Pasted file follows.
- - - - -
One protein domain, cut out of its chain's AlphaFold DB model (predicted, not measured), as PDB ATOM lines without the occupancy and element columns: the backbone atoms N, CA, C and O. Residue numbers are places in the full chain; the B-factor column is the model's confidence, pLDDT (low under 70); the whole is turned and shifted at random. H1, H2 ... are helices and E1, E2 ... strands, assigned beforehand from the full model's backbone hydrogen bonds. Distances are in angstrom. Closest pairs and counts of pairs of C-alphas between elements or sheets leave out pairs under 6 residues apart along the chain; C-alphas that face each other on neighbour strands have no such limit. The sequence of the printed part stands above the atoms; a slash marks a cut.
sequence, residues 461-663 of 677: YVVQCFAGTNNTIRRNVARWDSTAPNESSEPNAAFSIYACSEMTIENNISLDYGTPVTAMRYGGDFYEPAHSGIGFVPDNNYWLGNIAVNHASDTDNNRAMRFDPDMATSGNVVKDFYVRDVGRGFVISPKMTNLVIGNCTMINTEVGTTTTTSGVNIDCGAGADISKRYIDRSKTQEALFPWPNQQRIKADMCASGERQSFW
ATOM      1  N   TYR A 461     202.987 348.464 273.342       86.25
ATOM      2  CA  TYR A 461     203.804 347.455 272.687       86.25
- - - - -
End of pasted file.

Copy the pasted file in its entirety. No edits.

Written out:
One protein domain, cut out of its chain's AlphaFold DB model (predicted, not measured), as PDB ATOM lines without the occupancy and element columns: the backbone atoms N, CA, C and O. Residue numbers are places in the full chain; the B-factor column is the model's confidence, pLDDT (low under 70); the whole is turned and shifted at random. H1, H2 ... are helices and E1, E2 ... strands, assigned beforehand from the full model's backbone hydrogen bonds. Distances are in angstrom. Closest pairs and counts of pairs of C-alphas between elements or sheets leave out pairs under 6 residues apart along the chain; C-alphas that face each other on neighbour strands have no such limit. The sequence of the printed part stands above the atoms; a slash marks a cut.
sequence, residues 461-663 of 677: YVVQCFAGTNNTIRRNVARWDSTAPNESSEPNAAFSIYACSEMTIENNISLDYGTPVTAMRYGGDFYEPAHSGIGFVPDNNYWLGNIAVNHASDTDNNRAMRFDPDMATSGNVVKDFYVRDVGRGFVISPKMTNLVIGNCTMINTEVGTTTTTSGVNIDCGAGADISKRYIDRSKTQEALFPWPNQQRIKADMCASGERQSFW
ATOM      1  N   TYR A 461     202.987 348.464 273.342       86.25
ATOM      2  CA  TYR A 461     203.804 347.455 272.687       86.25